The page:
apartment building with balconies, where people sit

Remote experience research

April 15, 2020

Experience research is more important than before, as we need to deeply understand new contexts and act accordingly. As a researcher, we have the opportunity to learn more about behaviors and change products and services responding to crises. We have the knowledge and power to act responsibly and care about customer and employee experience.

Nothing new under the sky

We are in challenging times and we need to adapt our methods and tools according to the circumstances. The COVID-19 pandemic creates uncertainty, challenges, and rapid changes in all sorts of activities. As a result, companies, organizations, and everyone including researchers need to act fast, thoughtfully and responsibly. Customer experience is getting inevitable in times like this where transformation, rapid prototyping and minimal viable product become the new way of working for many who haven’t experienced this before.

Feeling safe is a basic need for humans. In times that come with a lot of uncertainty and irrationality, providing well-structured, accessible, and tangible offers is key. In other words: The role of customer experience is bigger than ever.
Customer experience in times of crisis

How to rethink your current customer experience among other aspects are discussed in this article on how to stay relevant during a crisis. This could serve as a framework for the importance of remote research as well.

Remote research is not a new thing under the sky, but remote research during the COVID-19 pandemic changes our perception of customers, users, employees – name it as you like. In times of crisis we face multiple challenges in professional and personal life. We need to clarify a baseline and rethink our way of working, our research methods and objectives of the research.

Highly affected industries, such as tourism, hospitality, airlines, certain areas of production and many SMEs can’t proceed with their traditional research process as their main market halted or collapsed. Other companies in telecommunication, banking and financial services also need to rethink their way of customer services and respond to the changing environments. It doesn’t mean you need to stop research, rather find different ways to do it.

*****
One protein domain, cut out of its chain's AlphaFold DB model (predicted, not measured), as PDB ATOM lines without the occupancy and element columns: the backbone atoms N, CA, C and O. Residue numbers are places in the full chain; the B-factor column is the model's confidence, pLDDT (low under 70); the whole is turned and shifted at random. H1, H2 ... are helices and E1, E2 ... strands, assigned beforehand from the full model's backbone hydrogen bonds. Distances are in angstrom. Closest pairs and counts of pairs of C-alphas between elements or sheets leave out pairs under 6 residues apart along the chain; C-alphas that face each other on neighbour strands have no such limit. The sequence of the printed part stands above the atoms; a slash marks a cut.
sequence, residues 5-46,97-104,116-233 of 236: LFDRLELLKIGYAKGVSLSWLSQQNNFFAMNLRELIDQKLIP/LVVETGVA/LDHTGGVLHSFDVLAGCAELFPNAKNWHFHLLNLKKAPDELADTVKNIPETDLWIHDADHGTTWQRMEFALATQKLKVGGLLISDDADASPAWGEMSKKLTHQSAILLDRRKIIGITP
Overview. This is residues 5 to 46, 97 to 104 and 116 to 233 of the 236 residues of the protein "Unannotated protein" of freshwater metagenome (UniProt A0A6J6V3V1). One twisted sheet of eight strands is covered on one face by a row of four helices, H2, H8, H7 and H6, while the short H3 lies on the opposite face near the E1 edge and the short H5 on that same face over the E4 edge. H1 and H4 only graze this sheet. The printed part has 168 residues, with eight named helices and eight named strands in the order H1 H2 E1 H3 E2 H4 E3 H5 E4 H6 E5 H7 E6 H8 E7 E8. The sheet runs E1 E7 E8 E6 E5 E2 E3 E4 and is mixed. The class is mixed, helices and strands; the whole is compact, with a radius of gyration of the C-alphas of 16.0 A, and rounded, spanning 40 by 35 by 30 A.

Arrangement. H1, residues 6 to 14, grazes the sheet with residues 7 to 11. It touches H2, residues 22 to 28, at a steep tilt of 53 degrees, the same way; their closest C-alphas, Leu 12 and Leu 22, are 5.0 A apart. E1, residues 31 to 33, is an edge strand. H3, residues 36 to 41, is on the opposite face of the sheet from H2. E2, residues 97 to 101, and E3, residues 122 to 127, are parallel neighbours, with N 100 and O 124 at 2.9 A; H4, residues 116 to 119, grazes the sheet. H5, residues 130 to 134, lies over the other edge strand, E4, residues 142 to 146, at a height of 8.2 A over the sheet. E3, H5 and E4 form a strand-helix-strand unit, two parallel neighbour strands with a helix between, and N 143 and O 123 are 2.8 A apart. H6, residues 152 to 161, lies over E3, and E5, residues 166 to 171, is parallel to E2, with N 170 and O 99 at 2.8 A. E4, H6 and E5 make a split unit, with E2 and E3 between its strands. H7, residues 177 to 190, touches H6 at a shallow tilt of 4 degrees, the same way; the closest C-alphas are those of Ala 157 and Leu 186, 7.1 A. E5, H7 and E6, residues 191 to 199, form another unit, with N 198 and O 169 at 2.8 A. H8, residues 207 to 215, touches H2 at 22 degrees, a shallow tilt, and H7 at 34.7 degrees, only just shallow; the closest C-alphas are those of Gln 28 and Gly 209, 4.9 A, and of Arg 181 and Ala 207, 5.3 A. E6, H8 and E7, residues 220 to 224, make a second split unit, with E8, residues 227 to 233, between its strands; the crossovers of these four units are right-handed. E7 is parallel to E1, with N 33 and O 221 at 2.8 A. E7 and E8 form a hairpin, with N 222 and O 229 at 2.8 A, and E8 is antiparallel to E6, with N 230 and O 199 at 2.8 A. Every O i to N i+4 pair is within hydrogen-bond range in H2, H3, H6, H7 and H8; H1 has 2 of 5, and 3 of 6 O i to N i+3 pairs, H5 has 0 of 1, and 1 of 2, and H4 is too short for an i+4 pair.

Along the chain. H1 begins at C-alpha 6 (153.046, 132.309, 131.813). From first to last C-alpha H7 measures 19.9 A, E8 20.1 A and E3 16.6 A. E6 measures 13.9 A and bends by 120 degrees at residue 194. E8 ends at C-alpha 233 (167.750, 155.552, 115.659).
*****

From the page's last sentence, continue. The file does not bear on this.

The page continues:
Most probably you already have experience in remote research, yet the difference this time is that there is no other choice. The advantage of this unfortunate time is that everyone is in the same boat. We don’t have other choices, only remote research.

Set up the new baseline and start with acceptance

Unfortunately, we don’t have a reset or restart button the same way we do on the computers and the ability to start over again after something doesn’t work as we planned. However, we can set up a new baseline within the research team.

What is the new norm? Where might we reach out to our customers? How might we conduct interviews? How can we work as a remote research team while we do our project? Could we create a research wall and share insights? Could we synthesize together? And how might we deliver our research?

These are all valid questions and need to be said aloud. So start with a kick-off meeting, even if you are already in the middle of your research or bound to finish it. This is a new start, and communication is possibly more important than ever before.

  1. Collect your fears, doubts, concerns, and talk about them in your team.
  2. Talk through your research plan and sketch your crisis plan. What happens in plan B? What’s possible and not possible? What can you deliver, how and in what time frame? Did your brief or research question change?
  3. As a team, agree on a new process and set this as a baseline.

You might already be in the middle of your research and you might need to change your process and tools completely. It might cause some challenges, and take more time than you planned in the beginning. So you might need to restructure your research plan and rethink your research objectives to meet with the current challenges and circumstances.

But don’t forget that doing user research in times of crisis might be beneficial and exciting. As it fosters you to change perspective, to try out rarely used techniques, to practice empathy double or triple times. As a researcher, these are exciting and insightful times. Use it as a challenge and learn as much as you can.

That is not easy, but with preparation and replanning, you can continue your research.

Dos and dont’s in remote research

One thing is sure: You won’t be able to do everything as you planned. There are methods which work fine in a remote research environment, and some are just simply not good and you need to let them go.